On Tuesday (12/1) a weak pressure pattern was in control of the California coast with a light offshore flow in effect for the entire state. A weak pressure pattern and light winds if not calm winds are forecast through Saturday AM (12/6). High pressure is to build over Pacific Northwest with low pressure inland over Eastern Nevada possibly setting up a north fetch from Pt Arena south to Pt Reyes or so on Sunday, but even that is not certain. A light flow is to return on Monday (12/7). There some suggestions of a 15 kt northwest flow over Pt Conception and the Channel Islands on Tuesday (12/8) but otherwise light winds prevailing.
With the MJO in the Active Phase, net tropical activity is expected to head up some starting 11/20, though it is late in the season. This will be a true test of this El Ninos strength.
Right on cue Typhoon Nida formed in the West Pacific (11/24) with sustained winds 75 kts located 300 nmiles south of Saipan. Slow and steady strengthening occurred with winds up to 110 kts on Friday (11/27) and then reaching Super Typhoon strength to 130 kts on Saturday (11/28). Nida drifted slowly north remaining in open waters well east of the Northern Philippines on 11/28 with no change forecast. Current data is consistent with previous forecasts, with Nida down to 75 kts and holding ground where is has been, though starting to gain a little northwestern momentum. Nida is expected to slowly fade while accelerating off to the northeast on Thursday with winds down to 45 kts then getting assimilated into the North Pacific winter storm track (see details above). No swell is expected to US interests directly, though tropical outflow from it is expected to fuel several winter-like storms in the North Pacific in the coming days.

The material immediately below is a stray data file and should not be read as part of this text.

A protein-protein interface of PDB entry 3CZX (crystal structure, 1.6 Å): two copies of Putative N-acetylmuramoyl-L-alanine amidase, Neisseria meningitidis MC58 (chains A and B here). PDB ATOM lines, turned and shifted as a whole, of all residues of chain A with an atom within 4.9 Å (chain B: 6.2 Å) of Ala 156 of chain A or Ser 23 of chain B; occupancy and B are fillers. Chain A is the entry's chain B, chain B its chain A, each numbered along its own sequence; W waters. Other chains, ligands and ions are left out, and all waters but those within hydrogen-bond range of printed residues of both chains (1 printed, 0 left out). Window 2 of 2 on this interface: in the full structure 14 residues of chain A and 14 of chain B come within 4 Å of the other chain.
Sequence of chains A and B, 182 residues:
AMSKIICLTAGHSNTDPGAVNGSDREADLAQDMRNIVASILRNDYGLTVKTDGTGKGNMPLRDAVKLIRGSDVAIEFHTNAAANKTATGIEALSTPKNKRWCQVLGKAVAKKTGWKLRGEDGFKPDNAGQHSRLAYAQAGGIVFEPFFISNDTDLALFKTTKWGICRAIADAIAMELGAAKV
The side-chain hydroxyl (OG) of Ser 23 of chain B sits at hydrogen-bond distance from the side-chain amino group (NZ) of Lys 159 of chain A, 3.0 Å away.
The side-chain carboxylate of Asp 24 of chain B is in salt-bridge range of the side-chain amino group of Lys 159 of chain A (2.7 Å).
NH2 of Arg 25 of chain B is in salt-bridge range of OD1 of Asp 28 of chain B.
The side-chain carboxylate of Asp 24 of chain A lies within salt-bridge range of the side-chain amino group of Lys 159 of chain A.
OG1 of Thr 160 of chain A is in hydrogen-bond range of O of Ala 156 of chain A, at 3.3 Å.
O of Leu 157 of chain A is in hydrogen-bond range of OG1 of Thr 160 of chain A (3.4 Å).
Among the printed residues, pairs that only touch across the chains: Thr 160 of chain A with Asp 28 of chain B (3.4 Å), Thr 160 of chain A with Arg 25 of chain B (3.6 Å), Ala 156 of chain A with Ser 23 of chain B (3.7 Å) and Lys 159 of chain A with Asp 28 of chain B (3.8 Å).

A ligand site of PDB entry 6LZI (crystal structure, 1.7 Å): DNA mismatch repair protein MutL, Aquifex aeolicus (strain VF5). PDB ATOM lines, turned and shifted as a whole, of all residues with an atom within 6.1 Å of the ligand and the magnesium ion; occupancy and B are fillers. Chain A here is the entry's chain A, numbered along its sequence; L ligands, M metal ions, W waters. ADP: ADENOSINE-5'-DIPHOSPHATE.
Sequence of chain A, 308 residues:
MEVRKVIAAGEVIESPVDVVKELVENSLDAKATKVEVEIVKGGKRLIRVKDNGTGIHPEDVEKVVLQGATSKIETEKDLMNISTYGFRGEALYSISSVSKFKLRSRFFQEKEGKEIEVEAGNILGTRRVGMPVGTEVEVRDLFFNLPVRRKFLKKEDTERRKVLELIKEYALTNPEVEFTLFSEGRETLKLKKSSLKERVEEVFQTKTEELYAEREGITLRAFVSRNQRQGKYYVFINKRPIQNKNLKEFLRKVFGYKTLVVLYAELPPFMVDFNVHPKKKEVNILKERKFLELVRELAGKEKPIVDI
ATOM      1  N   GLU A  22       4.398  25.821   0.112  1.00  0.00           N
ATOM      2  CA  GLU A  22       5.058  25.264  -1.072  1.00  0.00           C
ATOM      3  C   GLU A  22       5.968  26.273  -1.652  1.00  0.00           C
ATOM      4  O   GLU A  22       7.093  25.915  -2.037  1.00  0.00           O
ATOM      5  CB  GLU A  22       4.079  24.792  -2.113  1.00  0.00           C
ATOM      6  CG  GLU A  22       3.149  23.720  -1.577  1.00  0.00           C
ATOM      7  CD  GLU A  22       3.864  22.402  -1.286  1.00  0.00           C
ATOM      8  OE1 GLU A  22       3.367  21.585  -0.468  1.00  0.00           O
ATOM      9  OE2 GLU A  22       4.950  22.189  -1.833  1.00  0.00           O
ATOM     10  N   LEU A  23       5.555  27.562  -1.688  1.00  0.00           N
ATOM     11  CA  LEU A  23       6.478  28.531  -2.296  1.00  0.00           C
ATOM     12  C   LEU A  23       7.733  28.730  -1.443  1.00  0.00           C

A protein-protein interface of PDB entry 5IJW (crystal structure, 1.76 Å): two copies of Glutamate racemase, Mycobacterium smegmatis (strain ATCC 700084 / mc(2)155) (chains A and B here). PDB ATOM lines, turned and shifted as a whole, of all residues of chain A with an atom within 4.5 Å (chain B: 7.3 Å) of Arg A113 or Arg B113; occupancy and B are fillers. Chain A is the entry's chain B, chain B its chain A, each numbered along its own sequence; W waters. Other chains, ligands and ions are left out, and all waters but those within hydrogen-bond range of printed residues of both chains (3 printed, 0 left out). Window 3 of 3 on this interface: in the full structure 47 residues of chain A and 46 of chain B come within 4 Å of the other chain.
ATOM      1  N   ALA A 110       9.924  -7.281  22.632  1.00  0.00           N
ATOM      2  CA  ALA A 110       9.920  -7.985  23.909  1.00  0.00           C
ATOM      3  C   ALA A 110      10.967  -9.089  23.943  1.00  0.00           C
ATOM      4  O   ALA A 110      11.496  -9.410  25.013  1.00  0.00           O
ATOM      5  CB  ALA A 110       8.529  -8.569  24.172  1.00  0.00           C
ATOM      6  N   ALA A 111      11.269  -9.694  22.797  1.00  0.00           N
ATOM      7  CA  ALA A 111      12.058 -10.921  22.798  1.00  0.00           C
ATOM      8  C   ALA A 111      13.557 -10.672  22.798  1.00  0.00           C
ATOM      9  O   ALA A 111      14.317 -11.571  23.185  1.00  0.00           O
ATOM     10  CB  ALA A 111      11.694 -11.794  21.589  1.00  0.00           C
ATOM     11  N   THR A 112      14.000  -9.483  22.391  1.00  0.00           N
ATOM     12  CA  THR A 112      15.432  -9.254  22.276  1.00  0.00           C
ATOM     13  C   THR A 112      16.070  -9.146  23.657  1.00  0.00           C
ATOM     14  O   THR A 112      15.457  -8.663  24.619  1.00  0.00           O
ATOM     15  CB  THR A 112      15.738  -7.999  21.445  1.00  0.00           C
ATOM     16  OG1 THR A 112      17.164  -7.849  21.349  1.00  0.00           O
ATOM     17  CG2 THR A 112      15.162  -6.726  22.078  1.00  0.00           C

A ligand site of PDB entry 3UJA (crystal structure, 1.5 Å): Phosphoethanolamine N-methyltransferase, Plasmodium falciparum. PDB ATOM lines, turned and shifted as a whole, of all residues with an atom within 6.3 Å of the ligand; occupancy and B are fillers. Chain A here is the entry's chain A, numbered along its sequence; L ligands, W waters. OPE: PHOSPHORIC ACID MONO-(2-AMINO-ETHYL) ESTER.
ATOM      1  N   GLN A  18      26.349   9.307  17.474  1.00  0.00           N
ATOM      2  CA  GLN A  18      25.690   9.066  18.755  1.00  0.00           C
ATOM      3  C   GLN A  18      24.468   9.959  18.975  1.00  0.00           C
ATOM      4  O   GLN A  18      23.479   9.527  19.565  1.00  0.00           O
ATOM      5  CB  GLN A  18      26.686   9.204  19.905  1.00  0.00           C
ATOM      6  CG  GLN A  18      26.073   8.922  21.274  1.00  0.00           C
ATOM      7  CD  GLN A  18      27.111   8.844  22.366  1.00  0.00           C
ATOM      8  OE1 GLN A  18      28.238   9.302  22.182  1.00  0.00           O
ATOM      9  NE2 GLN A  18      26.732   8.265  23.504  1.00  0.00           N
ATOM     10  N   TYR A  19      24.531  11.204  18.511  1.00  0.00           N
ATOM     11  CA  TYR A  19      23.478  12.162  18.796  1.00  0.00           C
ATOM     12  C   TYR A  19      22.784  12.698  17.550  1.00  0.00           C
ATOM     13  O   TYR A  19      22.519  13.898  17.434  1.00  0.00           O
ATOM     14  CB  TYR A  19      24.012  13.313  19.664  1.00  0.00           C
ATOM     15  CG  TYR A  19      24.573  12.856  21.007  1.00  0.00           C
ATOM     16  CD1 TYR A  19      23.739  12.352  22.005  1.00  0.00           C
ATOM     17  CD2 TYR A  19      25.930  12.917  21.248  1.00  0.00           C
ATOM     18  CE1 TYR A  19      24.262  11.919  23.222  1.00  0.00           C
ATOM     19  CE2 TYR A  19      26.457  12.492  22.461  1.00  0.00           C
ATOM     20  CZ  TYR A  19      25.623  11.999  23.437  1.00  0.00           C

At the surface no swell producing fetch was occurring and none is forecast for the next 72 hours.
Previously a series of gales past under New Zealand, the first on Wednesday afternoon (11/25) generating 40-45 kts southwest fetch and nearly 30 ft sea at 50S 170E aimed decently at Hawaii, pushing to 47S 178E Thursday AM (12/26) with swell possibly radiating northeast towards Hawaii. Another stronger but still small system followed Friday AM (11/27) with 55 kt southwest winds and 37 ft seas at 52S 175E, tracking east-northeast with 50 kts winds and 42 ft sea at 52S 178W in the evening, pushing 38 ft Saturday AM at 52S 170W with winds fading and falling to the southeast. Possible rideable southern hemi swell for could materialize for Hawaii a week out, but will likely be irrelevant compared to what's coming from the north.